Helena Brown Is Coming for Your Gun (Manufacturer)

by Published on
Helena Brown

Is David Dewhurst taking his public relations ideas from Houston’s own Helena Brown?

Last Monday, Brown’s staff sent out an email whose subject line helpfully identified it as a public relations stunt, reading, “PR: Council Member Brown invites Beretta USA to Houston’s District A.”

“Under the misnomer—‘assault weapons’—” the email read, “Maryland legislators are banning handguns used commonly by average citizens and police departments.” (It didn’t specify why Maryland legislators would misname themselves “assault weapons.”)

“Now, proposed state regulations on gun manufacturers has [sic] Beretta considering relocation of its business to another state,” the release read, which is why “Council Member Helena Brown reached out to Beretta General Counsel Jeff Reh and extended a formal invitation to Beretta to consider moving its manufacturing facility to Houston’s District A.”

It’s unclear why Brown would approach the company’s general counsel about the move.

Then Lt. Gov. David Dewhurst decided to jump on the PR bandwagon last Friday. “I am not going to make any bones about it,” Dewhurst wrote. “I want to bring Beretta USA right here to Texas.”

His pitch, though similar to Brown’s by mentioning Texas’s low taxes, sounded a lot like a campaign speech. “In Texas, my job is to create jobs,” Dewhurst wrote. “I work in stride with state leaders who all want to deliver the framework for prosperity that allows for employers and employees to thrive.”

Dewhurst, of course, lost last year’s bruising Republican primary for U.S. Senate to emerging punchline Ted Cruz.

CM Brown inviting Beretta to move to District A is weird because her district in Northwest Houston is—while mixed-use like all of un-zoned Houston—a dense residential area with a largely settled and aging population. Beretta USA currently manufactures in Accokeek, Maryland, a town of 10,000, and employs about 300 people.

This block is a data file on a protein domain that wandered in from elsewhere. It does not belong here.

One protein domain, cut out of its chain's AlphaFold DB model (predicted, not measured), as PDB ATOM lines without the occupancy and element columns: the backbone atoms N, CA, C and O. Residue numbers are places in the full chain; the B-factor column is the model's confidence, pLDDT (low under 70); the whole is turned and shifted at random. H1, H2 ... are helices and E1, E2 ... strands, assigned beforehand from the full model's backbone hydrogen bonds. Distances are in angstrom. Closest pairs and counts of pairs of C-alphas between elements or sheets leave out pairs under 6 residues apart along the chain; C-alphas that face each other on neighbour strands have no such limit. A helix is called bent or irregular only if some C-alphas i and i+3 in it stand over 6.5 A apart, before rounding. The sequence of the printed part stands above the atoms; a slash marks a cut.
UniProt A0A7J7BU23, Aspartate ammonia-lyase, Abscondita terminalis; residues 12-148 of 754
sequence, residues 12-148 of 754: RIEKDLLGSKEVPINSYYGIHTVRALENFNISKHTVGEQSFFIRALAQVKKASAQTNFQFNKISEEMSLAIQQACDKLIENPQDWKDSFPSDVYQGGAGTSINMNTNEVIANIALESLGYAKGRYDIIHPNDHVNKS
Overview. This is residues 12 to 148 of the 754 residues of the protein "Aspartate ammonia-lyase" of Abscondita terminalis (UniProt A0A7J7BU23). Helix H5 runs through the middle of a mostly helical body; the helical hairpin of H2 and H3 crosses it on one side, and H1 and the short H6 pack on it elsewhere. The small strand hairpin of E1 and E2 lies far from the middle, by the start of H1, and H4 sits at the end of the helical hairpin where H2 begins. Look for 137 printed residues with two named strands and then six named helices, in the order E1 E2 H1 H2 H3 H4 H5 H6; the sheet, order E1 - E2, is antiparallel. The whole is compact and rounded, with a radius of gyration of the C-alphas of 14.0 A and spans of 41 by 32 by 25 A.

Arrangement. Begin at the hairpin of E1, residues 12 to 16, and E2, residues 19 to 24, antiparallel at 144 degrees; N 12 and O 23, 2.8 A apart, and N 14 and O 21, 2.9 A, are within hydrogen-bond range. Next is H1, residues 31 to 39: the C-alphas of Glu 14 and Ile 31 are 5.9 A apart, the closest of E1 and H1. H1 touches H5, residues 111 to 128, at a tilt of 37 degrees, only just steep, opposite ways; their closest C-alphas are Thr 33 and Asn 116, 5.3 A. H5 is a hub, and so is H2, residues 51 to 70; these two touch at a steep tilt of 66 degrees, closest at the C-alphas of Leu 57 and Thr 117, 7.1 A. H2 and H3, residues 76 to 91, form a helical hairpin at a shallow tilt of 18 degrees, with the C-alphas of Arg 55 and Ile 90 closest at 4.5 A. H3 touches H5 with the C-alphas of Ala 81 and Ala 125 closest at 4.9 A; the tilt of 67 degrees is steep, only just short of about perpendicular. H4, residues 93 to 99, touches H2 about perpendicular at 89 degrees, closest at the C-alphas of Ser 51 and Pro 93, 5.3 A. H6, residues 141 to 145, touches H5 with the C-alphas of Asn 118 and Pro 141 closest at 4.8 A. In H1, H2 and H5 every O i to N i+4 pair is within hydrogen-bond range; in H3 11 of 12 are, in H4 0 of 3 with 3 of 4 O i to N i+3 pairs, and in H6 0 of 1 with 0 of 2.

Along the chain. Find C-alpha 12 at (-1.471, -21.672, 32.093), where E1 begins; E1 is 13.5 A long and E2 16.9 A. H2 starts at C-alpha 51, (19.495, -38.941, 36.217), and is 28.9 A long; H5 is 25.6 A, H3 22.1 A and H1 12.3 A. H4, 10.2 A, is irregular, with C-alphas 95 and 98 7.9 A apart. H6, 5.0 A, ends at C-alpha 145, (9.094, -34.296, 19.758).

But Lt. Gov. Dewhurst inviting Beretta USA to Texas is weird because, well, everybody’s already done it. The Baltimore Sun noted on March 9 that at least seven other states have courted Maryland’s gun manufacturers, including “the governor of Texas, West Virginia’s House speaker and an Illinois congressman.”

Poor Brown and Dewhurst didn’t even make the list.

Emily DePrang is a staff writer at The Texas Observer where she covers criminal justice and public health. Her work has appeared in The Atlantic and Salon.com, and she’s a former nonfiction editor of the Sonora Review. She’s holds an MFA in Creative Nonfiction from the University of Arizona and a B.A. from the University of Texas at Austin. In 2013, she was a National Health Journalism Fellow; in 2012 she won the Sigma Delta Chi award for public service in magazine journalism.